Well done, you forgers

John Sutherland

  • The Two Forgers: A Biography of Harry Buxton Forman and Thomas James Wise by John Collins
    Scolar, 317 pp, £27.50, May 1992, ISBN 0 85967 754 0
  • Forgers and Critics: Creativity and Duplicity in Western Scholarship by Anthony Grafton
    Princeton, 157 pp, £10.75, May 1990, ISBN 0 691 05544 0

It is difficult to talk sensibly about literary forgery when one has to call it that. The term carries heavy legal baggage. Criminal forgery – in the form of counterfeit money or altered wills – is a major felony. Like poisoning, or arson, it receives sentences of medieval harshness. Literary forgery is much hazier. Meum and Tuum are routinely confused in creative writing. Many of literature’s conventions – the ‘found’ manuscript, the ‘true history’, pseudonymy – originate in primitive forgery, or mimic it. It is not clear that even an arch literary forger like Thomas J. Wise actually committed a criminal act for which he could be prosecuted by the DPP. It would be sensible to replace the term ‘literary forgery’ with Anthony Grafton’s neologism, ‘pseudepigrapha’. This blanket description would cover everything from Chatterton’s fake poems to George MacDonald Fraser’s ‘Flashman’ spoofs without any automatic presumptions of wrong-doing.

Carter and Pollard’s unmasking of T. J. Wise with their Enquiry into the Nature of Certain 19th-Century Pamphlets (1934) is often described as an exemplary piece of crime-busting, or as Bernard Levin puts it, ‘a classic of bibliographical detection, a thousandfold more exciting than anything Agatha Christie and her kind ever penned’. It’s a generous compliment, but inexact. In the first place, as I have said, it is not clear what crime Wise committed by uttering his forgeries, or by making money out of them. Secondly, Agatha Christie and her kind offer neat solutions to their mysteries. The Wise puzzle has never been satisfactorily cleared up. Large gaps remain in motivation and as to the cast of conspirators. Carter and Pollard never believed they had uncovered the whole story, and pursued a stonily unresponsive Wise for the last three years of his life. On his deathbed, in 1937, the old rogue was asked to confess and allegedly replied: ‘It’s all too complicated to go into now.’

Recent sleuthing has filled in some of the gaps. Nicholas Barker and John Collins’s A Sequel to ‘An Enquiry’ (1983) clarifies the role of Wise’s reluctant partner, Harry Buxton Forman. The forgers’ liaison is fleshed out further in the biographical The Two Forgers, which offers the fullest and most readable narrative to date. Forman, the older, better-bred man and a high-ranking civil servant in the Post Office, was, as Collins surmises, blackmailed into committing his offences against literature by his partner, a man whose morality was loosened by his professional work as a commodity broker. In 1887,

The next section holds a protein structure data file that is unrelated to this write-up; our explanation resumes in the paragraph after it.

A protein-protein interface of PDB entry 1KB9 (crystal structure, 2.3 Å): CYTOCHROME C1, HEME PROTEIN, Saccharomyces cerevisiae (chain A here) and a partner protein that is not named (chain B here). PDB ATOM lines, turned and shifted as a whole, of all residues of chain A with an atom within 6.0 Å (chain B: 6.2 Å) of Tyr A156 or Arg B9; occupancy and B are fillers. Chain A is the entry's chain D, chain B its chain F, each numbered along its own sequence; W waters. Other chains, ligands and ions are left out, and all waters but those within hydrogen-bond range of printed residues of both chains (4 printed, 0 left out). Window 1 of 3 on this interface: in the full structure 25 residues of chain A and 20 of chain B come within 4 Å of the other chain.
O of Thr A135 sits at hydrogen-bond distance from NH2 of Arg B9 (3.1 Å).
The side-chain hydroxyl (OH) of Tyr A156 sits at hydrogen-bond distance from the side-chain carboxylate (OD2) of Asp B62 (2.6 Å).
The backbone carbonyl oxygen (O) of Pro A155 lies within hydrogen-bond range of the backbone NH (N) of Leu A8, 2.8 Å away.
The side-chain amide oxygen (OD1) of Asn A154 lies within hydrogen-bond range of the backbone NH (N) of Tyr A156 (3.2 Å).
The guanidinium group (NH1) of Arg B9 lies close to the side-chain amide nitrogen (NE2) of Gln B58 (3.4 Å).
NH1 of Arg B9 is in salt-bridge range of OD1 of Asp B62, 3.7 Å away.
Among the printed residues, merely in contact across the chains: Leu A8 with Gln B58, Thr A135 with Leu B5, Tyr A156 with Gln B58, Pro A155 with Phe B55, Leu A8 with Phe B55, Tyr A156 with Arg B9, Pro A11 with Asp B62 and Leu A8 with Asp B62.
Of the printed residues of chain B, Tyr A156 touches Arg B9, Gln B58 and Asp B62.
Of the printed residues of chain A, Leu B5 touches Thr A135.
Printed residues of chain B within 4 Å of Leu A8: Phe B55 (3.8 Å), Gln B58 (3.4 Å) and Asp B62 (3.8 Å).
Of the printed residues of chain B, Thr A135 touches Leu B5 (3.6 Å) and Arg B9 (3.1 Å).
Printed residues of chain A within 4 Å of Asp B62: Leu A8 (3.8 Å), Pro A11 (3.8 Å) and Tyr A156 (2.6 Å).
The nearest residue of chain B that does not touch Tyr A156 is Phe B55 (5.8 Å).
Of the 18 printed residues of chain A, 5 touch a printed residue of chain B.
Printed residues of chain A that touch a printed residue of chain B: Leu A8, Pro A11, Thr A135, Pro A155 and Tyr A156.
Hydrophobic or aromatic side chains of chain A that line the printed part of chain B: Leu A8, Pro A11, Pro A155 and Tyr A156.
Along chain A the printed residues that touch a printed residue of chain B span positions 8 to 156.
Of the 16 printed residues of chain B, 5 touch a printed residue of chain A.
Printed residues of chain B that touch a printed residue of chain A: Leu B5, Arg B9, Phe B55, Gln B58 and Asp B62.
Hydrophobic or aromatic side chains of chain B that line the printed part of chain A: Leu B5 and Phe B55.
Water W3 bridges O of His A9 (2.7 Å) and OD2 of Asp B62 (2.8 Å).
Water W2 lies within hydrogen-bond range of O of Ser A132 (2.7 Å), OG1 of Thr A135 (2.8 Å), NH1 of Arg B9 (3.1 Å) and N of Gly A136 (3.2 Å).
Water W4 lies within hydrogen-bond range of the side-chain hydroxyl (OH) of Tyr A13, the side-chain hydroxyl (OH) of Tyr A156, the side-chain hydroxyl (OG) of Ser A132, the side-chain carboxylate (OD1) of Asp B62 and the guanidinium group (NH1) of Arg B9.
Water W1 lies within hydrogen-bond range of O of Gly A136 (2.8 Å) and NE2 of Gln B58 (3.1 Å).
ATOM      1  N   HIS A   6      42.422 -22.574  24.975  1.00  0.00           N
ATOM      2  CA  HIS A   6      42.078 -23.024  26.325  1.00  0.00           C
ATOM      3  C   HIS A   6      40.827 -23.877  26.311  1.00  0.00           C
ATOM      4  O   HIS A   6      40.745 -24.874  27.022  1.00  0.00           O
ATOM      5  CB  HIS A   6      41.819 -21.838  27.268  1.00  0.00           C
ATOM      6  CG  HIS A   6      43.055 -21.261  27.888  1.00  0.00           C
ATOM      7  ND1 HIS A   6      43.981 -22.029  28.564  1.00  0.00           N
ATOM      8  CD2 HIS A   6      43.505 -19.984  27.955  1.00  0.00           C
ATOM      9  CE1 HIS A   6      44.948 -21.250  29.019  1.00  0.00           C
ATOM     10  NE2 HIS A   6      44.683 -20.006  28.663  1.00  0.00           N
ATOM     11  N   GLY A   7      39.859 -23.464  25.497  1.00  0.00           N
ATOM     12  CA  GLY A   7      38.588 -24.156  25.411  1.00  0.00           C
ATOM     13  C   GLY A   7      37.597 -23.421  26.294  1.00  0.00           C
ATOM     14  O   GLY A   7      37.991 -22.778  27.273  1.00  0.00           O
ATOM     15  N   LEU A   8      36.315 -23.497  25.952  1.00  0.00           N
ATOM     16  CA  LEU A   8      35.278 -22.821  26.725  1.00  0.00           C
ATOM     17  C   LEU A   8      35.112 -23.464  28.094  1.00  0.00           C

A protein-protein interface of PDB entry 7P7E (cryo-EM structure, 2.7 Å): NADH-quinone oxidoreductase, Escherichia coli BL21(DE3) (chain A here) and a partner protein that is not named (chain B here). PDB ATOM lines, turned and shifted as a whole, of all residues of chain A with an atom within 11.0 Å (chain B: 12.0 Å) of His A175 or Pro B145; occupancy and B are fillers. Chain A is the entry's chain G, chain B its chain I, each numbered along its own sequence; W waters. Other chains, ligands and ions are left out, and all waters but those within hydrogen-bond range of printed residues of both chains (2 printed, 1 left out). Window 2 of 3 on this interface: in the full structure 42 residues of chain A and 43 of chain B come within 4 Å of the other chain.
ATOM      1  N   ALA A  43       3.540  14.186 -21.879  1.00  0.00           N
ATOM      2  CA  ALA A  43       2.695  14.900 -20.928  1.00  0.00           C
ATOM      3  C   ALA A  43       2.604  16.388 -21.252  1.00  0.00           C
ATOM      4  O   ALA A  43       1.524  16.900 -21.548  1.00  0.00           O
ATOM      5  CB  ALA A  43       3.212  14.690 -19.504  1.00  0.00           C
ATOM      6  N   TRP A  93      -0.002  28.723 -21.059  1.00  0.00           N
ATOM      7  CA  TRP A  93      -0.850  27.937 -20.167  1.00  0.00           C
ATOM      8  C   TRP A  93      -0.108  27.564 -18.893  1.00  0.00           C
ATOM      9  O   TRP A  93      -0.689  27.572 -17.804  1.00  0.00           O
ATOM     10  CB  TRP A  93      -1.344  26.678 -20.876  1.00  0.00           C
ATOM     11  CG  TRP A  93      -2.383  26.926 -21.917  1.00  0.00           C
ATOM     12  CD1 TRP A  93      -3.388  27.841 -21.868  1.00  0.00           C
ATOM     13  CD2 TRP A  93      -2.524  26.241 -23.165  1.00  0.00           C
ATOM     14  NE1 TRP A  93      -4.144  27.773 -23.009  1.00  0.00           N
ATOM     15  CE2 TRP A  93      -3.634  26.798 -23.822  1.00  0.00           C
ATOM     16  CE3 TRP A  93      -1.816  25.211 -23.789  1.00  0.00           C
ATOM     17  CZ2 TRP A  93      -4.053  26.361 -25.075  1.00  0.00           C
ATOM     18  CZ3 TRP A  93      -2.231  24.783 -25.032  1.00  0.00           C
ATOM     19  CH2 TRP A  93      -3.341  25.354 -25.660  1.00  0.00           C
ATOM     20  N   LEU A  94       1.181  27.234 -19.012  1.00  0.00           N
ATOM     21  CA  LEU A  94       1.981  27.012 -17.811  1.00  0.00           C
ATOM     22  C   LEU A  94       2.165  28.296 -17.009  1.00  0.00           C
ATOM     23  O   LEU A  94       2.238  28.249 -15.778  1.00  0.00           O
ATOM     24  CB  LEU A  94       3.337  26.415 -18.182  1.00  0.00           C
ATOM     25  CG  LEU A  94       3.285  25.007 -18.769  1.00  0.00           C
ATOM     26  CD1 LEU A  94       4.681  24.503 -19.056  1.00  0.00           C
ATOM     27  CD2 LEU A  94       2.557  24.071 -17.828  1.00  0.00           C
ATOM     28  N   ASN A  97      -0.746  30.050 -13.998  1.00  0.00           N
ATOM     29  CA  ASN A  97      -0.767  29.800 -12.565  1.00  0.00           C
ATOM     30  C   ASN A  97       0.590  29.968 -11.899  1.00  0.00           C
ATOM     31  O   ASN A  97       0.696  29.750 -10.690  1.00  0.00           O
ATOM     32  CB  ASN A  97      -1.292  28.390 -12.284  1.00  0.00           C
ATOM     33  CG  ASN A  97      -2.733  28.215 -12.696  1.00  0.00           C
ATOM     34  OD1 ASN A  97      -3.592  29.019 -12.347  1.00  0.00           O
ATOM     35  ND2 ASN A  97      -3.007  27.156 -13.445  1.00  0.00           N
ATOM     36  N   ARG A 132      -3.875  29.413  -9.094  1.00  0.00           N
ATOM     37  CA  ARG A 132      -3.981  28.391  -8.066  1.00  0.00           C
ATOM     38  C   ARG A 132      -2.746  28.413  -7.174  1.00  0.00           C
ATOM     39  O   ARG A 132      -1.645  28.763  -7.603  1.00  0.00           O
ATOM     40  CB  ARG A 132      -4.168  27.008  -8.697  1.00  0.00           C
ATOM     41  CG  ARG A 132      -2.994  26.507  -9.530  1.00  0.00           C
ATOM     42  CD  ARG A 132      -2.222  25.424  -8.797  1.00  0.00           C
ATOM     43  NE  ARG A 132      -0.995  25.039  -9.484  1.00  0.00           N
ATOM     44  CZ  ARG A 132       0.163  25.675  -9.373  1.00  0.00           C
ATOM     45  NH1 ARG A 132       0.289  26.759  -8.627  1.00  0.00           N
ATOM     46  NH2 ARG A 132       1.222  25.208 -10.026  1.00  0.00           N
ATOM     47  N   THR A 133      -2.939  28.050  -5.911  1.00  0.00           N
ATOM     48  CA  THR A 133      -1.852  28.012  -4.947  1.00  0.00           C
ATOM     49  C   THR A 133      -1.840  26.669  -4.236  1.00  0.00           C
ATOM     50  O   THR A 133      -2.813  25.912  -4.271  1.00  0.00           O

Wise certainly entered into his new role as forger with alacrity and it is clear that Forman, though at first helpful, was later dragged kicking and screaming in his wake. But once in the secret, he could not get out: Wise had the drop on him. If the conspiracy had been exposed, Wise’s fellows on the commodity exchange ... would probably have reckoned him culpable as to be so careless as to be found out. Forman, as a civil servant and an established literary figure, would have been in a much more difficult position. He might well have been ruined, sacked from the PO without a pension and with his literary reputation in tatters.

It’s very plausible. But there are still malefactors missing. We have the ruthless mastermind (Wise), the unwilling henchman (Forman), and some of the gang’s stooges like Herbert Gorfin, the none-too-bright office boy who was set up by Wise in later life as a bookseller to merchandise his dubious pamphlets (out of a mixture of snobbery and prudence Wise resolutely maintained the pretence that he himself was not a book dealer): but there must surely have been accomplices in the printing trade. The bulk of the forgeries were manufactured by the eminently respectable Richard Clay and Sons. The firm cannot, over a period of twenty years, have turned out a hundred or so piracies and ‘creative forgeries’ without someone noticing that their work was circulating in the second-hand market under false colours and at hugely inflated prices. Legitimate printers are very nervous about breaking the law. How Wise corrupted or hoodwinked his printers – whether by kickbacks, lies or the same kind of blackmail he used on Forman – remains mysterious.

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